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January 11, 2013 / Dale Melchin

The Absolute Importance of Finding Work that is Meaningful Part I

“Work sucks!”  “Oh God, its Monday!”  “Thank God its Friday!” “The weekend is too short!”

These phrases are symptoms of an underlying problem in the American soul today.  It is a disconnect between one’s work and meaning that can be derived from it.  What is absolutely needed is to find a way to make work meaningful.

This can be done one of two ways, or these was can be done in tandem.  The first is to find work that is meaningful.  Now according to Dan Miller Author of 48 Days, No More Dreaded Mondays, and Wisdom Meets Passion, that starts with you.  It starts with introspection and getting to know yourself.  As we’ve discussed earlier this is part of the self-actualization process.   But it is absolutely vital to know yourself.  If you don’t know yourself how will you know how to align yourself with the environment?  According to Dan this is 85% of the process.  This is done through assessments, and profiles, such as the DISC Profile, Strengthsfinder and so on.  This is also done through reflection and introspection.  Asking yourself the questions like what did you want to do as a child? Or you’re happiest when.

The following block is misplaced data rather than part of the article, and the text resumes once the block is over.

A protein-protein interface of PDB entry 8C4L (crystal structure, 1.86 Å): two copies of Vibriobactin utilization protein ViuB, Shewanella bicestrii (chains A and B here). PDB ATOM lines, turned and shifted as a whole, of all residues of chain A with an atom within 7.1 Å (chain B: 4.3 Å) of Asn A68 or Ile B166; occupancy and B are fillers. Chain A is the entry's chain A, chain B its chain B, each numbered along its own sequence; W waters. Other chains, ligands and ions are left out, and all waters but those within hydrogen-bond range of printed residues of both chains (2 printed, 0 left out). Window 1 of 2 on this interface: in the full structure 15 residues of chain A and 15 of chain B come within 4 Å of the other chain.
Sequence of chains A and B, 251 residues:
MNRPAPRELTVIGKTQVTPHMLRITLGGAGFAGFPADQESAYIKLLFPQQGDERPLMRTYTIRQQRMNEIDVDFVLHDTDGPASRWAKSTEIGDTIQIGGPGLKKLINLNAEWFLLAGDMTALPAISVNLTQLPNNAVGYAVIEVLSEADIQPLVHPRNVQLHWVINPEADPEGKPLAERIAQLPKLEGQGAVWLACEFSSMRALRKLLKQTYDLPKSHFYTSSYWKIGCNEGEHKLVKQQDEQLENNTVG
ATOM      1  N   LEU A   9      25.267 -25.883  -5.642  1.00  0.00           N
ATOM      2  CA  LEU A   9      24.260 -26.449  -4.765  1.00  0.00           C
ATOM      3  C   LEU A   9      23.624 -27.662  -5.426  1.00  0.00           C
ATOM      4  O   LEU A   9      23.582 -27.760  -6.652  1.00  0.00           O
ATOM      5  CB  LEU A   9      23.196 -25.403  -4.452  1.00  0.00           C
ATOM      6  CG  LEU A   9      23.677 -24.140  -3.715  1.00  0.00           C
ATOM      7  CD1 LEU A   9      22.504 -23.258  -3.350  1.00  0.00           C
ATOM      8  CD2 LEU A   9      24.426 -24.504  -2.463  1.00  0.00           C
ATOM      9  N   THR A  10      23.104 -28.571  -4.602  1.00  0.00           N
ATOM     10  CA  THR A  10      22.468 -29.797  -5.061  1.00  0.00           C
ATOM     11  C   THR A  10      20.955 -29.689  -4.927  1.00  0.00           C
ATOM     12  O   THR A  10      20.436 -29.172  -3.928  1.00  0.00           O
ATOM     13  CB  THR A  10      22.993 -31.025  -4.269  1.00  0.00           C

Now granted, no line of work is perfect.  In my role as a writer a battle the demons of writers block.  In my day job, I get the priviledge of helping people with technology that they shouldn’t have because their phones are smarter than they are.  I imagine that this is helping prepare me for my future work as a coach and counselor.  Because I will be dealing with people who have been herping their derp with their lives.  The cell phones are just a symptom I have to deal with.  But I digress.

The point is that if we are working in the corporate world or we are working for ourselves, we have to find work that fits.  To put it as Stephen Covey did, work is the sustaining engine of life.  Why should something that important be something that we dread?  Something that we hate?

Here is an example from Dan Miller.  An introverted financial analyst should not go into a job or business that requires him to work at pumping people up such as a franchise owner etc.  He should go into a line of work that enables him to work on his own or with people on a limited basis.  An extrovert should not go into work that requires him to work by himself or more with people than with things.

You get the idea though?  The work has to interface well with the person and vice versa.

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One Comment

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  1. ram0ram / Jan 14 2013 9:43 am

    Reblogged this on ram0ram note book.

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